JP: Do you get a range of...?
Fabian: Right. Exactly. For example, a bad example or a very high example is like an American law firm was charging their client by the hour which is, I think they were somewhere at $200,000. I think that's probably the high end but I'm sure it's not the ceiling. I'm sure it gets higher. You can probably get it as cheap as maybe $10,000 or $20,000.
JP: With all the fees and everything?
Fabian: Well, yeah, maybe not that. But, I put a range down here from $20,000 to about $200,000. It really depends on which service provider you have, whether they have something of a foreign connection, whether they are Hong Kong or whether they are Chinese, whether they are multi-national. So, there's a big range as well.
And what I mentioned earlier, what exactly does it include? Does it include getting your business certificates that shows that company exists or does it also include bringing in the capital and opening bank accounts, these kind of things because that doesn't necessarily always is included in what people cloaked. So, you do need to make sure that compare and equals which is sometimes difficult because it's process of a lot of steps.
JP: Okay. I think that's a good description of the range. What is the, not the mean, but the median, what are the most common costs around? Is it closer to 20 or closer to 200. On that end, it's closer to 20.
Fabian: Yeah, I think, reasonably you can expect something between 50 and 100 probably. But, again, I think there are definitely Chinese firms who do it for cheaper and there's definitely foreign firms who do it for more. These are all ranges that are for simply trading companies that don't need any other licenses. For example, just a regular import/export license, it's nothing special.
But if it's high alcohol distribution license or a catering license, you know, things that are not within the regular business scope that does require other licenses, that would add to the costs, obviously. But just the business structure, essentially, that would allow you to do certain things without any exceptions, without anything special. That's what we're talking about here.
JP: Okay. Well, that ties into the next question which is how can new businesses find out which permits are necessary? So can you just in broad strokes, paint maybe the categories or the different things that might require permits? And then, obviously, they probably need professional help to understand.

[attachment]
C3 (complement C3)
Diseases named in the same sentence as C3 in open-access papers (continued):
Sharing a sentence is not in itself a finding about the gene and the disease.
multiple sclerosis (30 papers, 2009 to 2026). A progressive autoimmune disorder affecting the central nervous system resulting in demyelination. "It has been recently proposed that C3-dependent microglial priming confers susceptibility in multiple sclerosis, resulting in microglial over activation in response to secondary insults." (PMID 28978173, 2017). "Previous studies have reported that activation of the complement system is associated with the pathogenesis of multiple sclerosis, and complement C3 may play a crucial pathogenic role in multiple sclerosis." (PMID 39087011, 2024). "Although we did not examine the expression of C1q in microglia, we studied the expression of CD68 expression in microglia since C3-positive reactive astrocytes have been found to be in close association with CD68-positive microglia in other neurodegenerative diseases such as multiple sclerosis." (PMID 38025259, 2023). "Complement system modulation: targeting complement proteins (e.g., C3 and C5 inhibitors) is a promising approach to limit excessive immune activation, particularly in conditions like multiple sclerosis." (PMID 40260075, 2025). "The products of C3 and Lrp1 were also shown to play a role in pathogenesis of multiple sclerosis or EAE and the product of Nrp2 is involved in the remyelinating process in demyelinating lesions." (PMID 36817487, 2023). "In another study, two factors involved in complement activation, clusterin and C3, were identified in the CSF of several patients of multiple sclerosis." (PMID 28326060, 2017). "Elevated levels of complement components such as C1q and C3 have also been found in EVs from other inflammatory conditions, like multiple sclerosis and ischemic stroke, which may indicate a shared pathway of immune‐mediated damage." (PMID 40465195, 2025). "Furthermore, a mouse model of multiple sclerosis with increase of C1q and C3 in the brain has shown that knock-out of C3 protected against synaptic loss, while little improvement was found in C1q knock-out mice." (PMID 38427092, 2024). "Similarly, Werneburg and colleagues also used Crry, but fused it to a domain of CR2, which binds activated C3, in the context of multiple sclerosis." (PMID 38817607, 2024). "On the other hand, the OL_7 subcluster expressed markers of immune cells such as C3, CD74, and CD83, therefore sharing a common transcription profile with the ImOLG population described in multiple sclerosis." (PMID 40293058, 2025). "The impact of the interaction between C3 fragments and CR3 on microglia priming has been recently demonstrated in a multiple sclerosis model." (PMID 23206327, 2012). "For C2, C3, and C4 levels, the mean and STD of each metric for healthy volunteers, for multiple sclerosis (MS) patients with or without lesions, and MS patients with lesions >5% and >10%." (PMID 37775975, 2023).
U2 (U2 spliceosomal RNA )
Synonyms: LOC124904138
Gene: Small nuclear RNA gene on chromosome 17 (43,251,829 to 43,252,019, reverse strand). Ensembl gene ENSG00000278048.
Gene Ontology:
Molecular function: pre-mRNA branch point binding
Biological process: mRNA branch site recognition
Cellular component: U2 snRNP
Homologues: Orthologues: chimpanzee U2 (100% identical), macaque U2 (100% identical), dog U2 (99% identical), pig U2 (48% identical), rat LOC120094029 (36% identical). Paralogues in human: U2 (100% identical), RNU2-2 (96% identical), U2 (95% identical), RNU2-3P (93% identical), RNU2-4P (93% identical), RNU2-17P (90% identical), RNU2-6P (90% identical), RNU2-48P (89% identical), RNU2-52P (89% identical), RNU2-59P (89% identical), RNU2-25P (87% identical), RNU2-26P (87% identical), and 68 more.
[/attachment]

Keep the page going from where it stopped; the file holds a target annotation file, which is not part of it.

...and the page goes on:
Fabian: Right. Just initially, how can they find out whether there is anything? The fold answer is always you have to check with the authority that you want approval from. That's the best source, that there's nothing else really. Obviously, have people that have been working with that authority for some time and they would know that as well. But, the ultimate source is really the guys that don't look at the law because that is not necessarily helpful. But, the authority that will actually approve you.
And, as I said, anything in food circulation, for example. If you want to certify, you know, the certification company. Certain products, like food circulation, like I said, seafood, raw seafood, milk, so cultural goods. So, there's a lot of things.
JP: Are they all under the same branch of government that governs it?
Fabian: No. No, unfortunately, not. There's different bureaus that are in charge of that. So, yeah, if you're lucky, there is... So, everything is extremely de-centralized in China in a way. If you think about it, that doesn't really make a whole lot of sense. But, that's kind of the Beijing consensus, that you have a lot of people in the room and all of them have to agree. So, it's kind of everybody has the same vote but the vote doesn't count if not everybody agrees. So, that's what you need to make sure.